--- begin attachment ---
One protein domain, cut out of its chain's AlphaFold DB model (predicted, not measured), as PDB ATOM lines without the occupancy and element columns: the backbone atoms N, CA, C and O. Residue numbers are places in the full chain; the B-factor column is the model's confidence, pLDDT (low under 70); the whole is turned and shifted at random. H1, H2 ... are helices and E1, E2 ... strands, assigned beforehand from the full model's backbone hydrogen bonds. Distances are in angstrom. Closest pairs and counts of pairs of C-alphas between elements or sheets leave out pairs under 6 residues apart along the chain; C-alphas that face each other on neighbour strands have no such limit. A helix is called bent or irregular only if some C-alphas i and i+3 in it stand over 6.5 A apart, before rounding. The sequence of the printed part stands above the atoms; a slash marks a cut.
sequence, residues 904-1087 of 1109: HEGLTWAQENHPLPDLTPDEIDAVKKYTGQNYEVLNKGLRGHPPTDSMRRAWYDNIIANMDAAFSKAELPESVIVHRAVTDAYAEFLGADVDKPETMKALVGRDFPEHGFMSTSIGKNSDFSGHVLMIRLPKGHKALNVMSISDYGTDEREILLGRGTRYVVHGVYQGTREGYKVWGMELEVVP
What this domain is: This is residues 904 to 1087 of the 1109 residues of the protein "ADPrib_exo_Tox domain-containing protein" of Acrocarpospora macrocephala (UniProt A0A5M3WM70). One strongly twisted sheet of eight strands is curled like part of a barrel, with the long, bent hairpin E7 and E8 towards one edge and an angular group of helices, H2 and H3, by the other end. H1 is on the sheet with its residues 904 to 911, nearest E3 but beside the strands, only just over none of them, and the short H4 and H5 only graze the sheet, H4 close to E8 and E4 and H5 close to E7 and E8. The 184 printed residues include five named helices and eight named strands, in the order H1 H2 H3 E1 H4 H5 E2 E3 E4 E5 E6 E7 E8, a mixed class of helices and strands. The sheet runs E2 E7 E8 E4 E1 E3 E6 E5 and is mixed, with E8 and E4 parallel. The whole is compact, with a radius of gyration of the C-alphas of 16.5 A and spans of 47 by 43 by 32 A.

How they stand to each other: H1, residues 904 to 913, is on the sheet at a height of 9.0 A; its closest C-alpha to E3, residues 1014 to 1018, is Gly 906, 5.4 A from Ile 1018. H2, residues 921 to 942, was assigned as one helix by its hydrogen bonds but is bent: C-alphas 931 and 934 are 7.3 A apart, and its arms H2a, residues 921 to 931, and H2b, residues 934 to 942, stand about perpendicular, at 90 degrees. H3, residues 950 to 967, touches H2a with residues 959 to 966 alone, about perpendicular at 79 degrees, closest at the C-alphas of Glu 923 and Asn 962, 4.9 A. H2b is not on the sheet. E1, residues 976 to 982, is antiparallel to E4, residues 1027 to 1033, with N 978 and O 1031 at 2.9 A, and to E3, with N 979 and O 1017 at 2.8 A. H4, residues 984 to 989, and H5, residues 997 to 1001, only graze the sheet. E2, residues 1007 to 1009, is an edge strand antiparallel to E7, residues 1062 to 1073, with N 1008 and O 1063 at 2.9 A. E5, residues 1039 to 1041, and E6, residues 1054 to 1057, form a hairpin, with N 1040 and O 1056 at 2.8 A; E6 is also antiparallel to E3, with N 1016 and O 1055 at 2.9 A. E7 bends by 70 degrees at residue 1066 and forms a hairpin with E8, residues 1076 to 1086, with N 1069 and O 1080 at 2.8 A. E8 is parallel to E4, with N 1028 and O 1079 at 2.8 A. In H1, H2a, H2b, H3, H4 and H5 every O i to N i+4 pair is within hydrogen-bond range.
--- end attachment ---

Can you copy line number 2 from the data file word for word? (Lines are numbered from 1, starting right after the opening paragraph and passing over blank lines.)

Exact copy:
What this domain is: This is residues 904 to 1087 of the 1109 residues of the protein "ADPrib_exo_Tox domain-containing protein" of Acrocarpospora macrocephala (UniProt A0A5M3WM70). One strongly twisted sheet of eight strands is curled like part of a barrel, with the long, bent hairpin E7 and E8 towards one edge and an angular group of helices, H2 and H3, by the other end. H1 is on the sheet with its residues 904 to 911, nearest E3 but beside the strands, only just over none of them, and the short H4 and H5 only graze the sheet, H4 close to E8 and E4 and H5 close to E7 and E8. The 184 printed residues include five named helices and eight named strands, in the order H1 H2 H3 E1 H4 H5 E2 E3 E4 E5 E6 E7 E8, a mixed class of helices and strands. The sheet runs E2 E7 E8 E4 E1 E3 E6 E5 and is mixed, with E8 and E4 parallel. The whole is compact, with a radius of gyration of the C-alphas of 16.5 A and spans of 47 by 43 by 32 A.